“Part 3 Class O of the GPDO – Appeal Decisions” – 3 additional appeal decisions (total = 292) …

The Part 3 Class O of the GPDO - Appeal Decisions document has been updated to include 3 additional appeal decisions relating to office-to-residential conversions, for which the conclusions are as follows:

February 2019 - Code P3CO-292 (appeal dismissed):

  • This appeal decision was assessed against the issues specified by paragraph O.2 as follows:
    - “transport and highways impacts” = acceptable (minimal assessment).
    - “contamination risks” = acceptable (minimal assessment).
    - “flooding risks” = acceptable (minimal assessment).
    - “impacts of noise” = unacceptable (detailed assessment).
  • This appeal decision provides an example of where the Inspector, when considering the “impacts of noise from commercial premises on the intended occupiers of the development”, assessed the amenity of occupiers of the resulting residential unit(s) and concluded that this would be unacceptable.
    [Quote: “However, critically in my view, the NA [Noise Assessment] says that the measurement of internal noise levels was made with the windows of the building closed. The NA concludes that daytime and night-time noise limits could be met on that basis. The acknowledgement of the need to keep windows closed to meet acceptable internal noise limits during the day and night is testament to the fundamentally noisy environment of an industrial area with a concentration of commercial premises likely to emit noise. Given this fact, I note that there is no suggestion in the NA of any measures of mitigation, such as mechanical ventilation. However, at this particular location with its range of industrial noise sources, that would not sufficiently overcome the likely harm, as windows would still need to be kept closed to avoid exposure to noise exceeding reasonable levels. I am of the view that the surrounding environmental conditions would not be conducive to allow future occupiers of the proposed residential development the ability to open windows normally should they wish, especially during warmer weather. [...] Therefore, mindful of relevant advice in the Framework and the expectation of a good standard of amenity for future occupiers, placing residential development within this part of this industrial area, where it would be vulnerable to various sources of noise and disturbance, would be unacceptable. Whilst an office block may be hermetically sealed and reliant on artificial ventilation systems, it seems to me that residential occupiers, living at first floor of a two storey building, would reasonably expect to be able to open their windows during fine weather without being subjected to noise levels in excess of suggested limits.”].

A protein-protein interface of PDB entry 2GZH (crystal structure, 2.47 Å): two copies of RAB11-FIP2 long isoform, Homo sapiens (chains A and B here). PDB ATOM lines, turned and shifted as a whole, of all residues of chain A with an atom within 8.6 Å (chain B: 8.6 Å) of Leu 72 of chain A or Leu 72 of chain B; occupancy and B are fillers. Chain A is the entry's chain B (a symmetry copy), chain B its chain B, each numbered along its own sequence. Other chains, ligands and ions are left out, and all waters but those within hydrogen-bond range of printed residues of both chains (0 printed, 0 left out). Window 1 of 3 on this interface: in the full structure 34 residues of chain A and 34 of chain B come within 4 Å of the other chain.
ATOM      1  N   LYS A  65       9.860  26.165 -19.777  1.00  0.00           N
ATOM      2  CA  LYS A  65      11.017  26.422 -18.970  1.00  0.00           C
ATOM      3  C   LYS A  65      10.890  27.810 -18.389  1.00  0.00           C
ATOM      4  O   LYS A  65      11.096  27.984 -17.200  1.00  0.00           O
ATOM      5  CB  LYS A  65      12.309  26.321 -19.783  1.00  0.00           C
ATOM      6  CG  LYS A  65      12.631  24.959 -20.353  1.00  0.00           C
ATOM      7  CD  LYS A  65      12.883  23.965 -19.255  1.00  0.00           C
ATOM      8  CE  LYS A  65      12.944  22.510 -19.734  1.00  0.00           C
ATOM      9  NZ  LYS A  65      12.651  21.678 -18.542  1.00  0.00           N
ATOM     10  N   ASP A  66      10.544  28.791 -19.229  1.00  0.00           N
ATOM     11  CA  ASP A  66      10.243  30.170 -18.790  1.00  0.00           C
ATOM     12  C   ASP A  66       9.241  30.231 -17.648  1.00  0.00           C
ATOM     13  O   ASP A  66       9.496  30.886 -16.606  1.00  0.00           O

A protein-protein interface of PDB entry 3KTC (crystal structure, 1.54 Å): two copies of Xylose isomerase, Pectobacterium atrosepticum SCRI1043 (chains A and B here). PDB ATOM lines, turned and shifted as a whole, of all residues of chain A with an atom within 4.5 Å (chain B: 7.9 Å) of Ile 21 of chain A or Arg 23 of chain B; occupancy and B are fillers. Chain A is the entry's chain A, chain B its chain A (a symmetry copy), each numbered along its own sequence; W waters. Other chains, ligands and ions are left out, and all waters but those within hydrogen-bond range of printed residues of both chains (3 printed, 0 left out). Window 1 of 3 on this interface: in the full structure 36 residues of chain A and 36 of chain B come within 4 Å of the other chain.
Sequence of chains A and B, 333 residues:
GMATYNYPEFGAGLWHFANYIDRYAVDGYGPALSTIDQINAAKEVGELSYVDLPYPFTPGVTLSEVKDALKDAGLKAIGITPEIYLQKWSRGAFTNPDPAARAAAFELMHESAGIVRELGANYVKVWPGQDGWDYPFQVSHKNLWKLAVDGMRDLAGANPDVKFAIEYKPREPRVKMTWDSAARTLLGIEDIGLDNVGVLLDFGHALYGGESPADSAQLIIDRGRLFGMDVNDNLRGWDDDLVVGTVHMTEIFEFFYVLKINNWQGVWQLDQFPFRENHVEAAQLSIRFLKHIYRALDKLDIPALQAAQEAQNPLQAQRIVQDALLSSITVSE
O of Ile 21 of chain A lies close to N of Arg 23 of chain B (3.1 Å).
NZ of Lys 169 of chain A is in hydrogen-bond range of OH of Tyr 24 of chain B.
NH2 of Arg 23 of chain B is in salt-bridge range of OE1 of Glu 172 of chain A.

• This appeal decision provides an example of where the Inspector, when considering the “impacts of noise from commercial premises on the intended occupiers of the development”, assessed whether the proposed development would result in unreasonable restrictions being placed on existing businesses and concluded that this would be unacceptable. (*)